Where Did Transport Get Intelligence?

Where Did Transport Get Intelligence?

12 October 2018 5032

Transportation systems that are widespread today cannot do without human participation in management. Own “brains” of cars, airplanes and even trains are not yet sufficiently developed to trust them by one hundred percent. Nevertheless, automatic control systems are one of the main trends in the transport sector, which was confirmed by the exhibition InnoTrans held recently. Many digital solutions for traditional transport were presented there.

SkyWay project did not stay on the sidelines from the trend towards automation either: initially, the possibility to control traffic based on the readings from sensors using artificial intelligence was designed in SkyWay transport systems. There is a significant feature in SkyWay’s intelligent control system that distinguishes it from competitors: it combines a large intellectual complex that will not only control the movement of transport modules, but also collect the required data on the technical condition of units, interact with the passenger and perform a number of other functions that are most often assigned to people in traditional transport.

 

Eyes and ears

 

Like a person, a vehicle needs information about the situation around it to take decisions. In SkyWay transport modules, the collection of such data will be handled by special sensors and detectors of several types. Information from them is collected continuously and sent to the control center, where routing tasks are compiled and adjusted. Moreover, the transport module is able to take particular decisions independently; only the most general instructions come from the central control point – specifying where and at what time it should be.

To control the traffic, the rolling stock is equipped with a combination of cameras and radars, which allow to determine more than 90 different types of objects, as well as the parameters of their movement – speed and distance to an object. The combination of ”radar + camera” was chosen by SkyWay engineers intentionally – this set allows to recognize obstacles under challenging weather conditions and at the same time does not require such large expenses as the lidar (light detection and ranging).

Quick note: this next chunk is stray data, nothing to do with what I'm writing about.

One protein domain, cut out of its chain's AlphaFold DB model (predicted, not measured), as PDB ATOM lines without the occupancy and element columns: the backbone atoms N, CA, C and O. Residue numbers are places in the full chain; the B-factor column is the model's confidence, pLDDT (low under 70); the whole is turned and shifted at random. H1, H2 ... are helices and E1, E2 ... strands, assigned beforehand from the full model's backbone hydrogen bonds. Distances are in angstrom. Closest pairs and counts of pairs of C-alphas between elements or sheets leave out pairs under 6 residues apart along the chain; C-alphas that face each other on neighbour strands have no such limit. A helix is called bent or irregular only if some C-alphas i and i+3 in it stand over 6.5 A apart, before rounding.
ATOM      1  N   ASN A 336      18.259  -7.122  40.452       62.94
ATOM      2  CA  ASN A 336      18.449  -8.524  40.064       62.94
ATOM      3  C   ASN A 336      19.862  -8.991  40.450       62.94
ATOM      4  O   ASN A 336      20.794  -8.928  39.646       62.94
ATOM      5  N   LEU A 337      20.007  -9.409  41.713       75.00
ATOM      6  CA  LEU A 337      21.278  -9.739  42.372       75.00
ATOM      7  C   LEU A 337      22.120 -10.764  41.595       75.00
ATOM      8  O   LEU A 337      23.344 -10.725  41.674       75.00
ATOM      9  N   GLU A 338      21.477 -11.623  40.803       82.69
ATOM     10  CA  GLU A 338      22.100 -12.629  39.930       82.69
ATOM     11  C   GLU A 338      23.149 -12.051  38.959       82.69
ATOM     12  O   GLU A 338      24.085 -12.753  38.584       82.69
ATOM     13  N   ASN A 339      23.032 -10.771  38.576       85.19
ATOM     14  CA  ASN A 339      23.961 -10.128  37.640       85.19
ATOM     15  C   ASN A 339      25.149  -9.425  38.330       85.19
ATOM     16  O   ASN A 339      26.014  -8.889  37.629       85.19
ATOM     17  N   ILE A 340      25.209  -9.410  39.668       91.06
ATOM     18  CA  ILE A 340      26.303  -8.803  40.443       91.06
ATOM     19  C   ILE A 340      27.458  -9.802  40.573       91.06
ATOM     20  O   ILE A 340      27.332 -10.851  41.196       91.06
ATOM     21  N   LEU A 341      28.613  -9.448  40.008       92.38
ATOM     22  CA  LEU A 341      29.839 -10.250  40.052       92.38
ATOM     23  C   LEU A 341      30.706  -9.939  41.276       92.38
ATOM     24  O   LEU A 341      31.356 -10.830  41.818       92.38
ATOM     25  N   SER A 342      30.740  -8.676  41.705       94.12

The principle of operation of this complex is easiest to explain with a specific example: for example, a drone is approaching a moving unibus. Its image, as well as data on speed and position in space are transmitted to the on-board computer. According to the data from the camera, the machine vision algorithm determines that this is exactly a drone, and the data from the radar allow to calculate the speed with which the unibus needs to move to avoid a collision. The control system instantly makes conclusions and transmits data “to the wheels” – it forms and sends commands for specific machine units. After the on-board system has solved the problem, the data on the speed and position of the module are sent to the control center and the adjusted routing task comes back.

Changes in the route that are needed for traffic safety and accurate follow-up of the schedule can also be made on the basis of readings from sensors fixed on the infrastructure. The data from the cameras and sensors go directly to the control center, and from there, already converted into routing task adjustments, to all modules that move along difficult track parts. Special attention is paid to potentially dangerous areas, as well as to stations – additional cameras and more accurate sensors will be located there.

To determine the position of the rolling stock on the track structure, several methods are used at once – radio-frequency identification tags, GPS and magnetic sensors. The latter are used if increased positioning accuracy is needed – for example, when stopping at a station.

By the way, the technologies described above have already passed “combat debut” at EcoFest – manual adjustments to the computer were not needed for the entire day of operation in the automatic mode.

 

No visit to the depot

 

Sensors in SkyWay rolling stock are responsible not only for its movement – they also perform work that falls on the shoulders of depot employees in traditional transport. Various sensors of temperature, rpm, wear and other parameters collect information on the technical state of modules, send it to the control center, where the computer, referring to the norms specified by the manufacturer, decides whether it is necessary to send vehicles for maintenance or to allow their further operation.

A lot of diverse sensors and detectors are installed both in vehicles and at infrastructure facilities – for example, cabin temperature sensors, battery performance indicators, sensors on door opening, turn-outs positions, etc. The data that comes from them is processed directly by the on-board computer and are used to take specific control decisions: for example, when the battery overheats, the vehicle decides itself whether it needs to stop immediately, just slow down or it can continue running to the next station.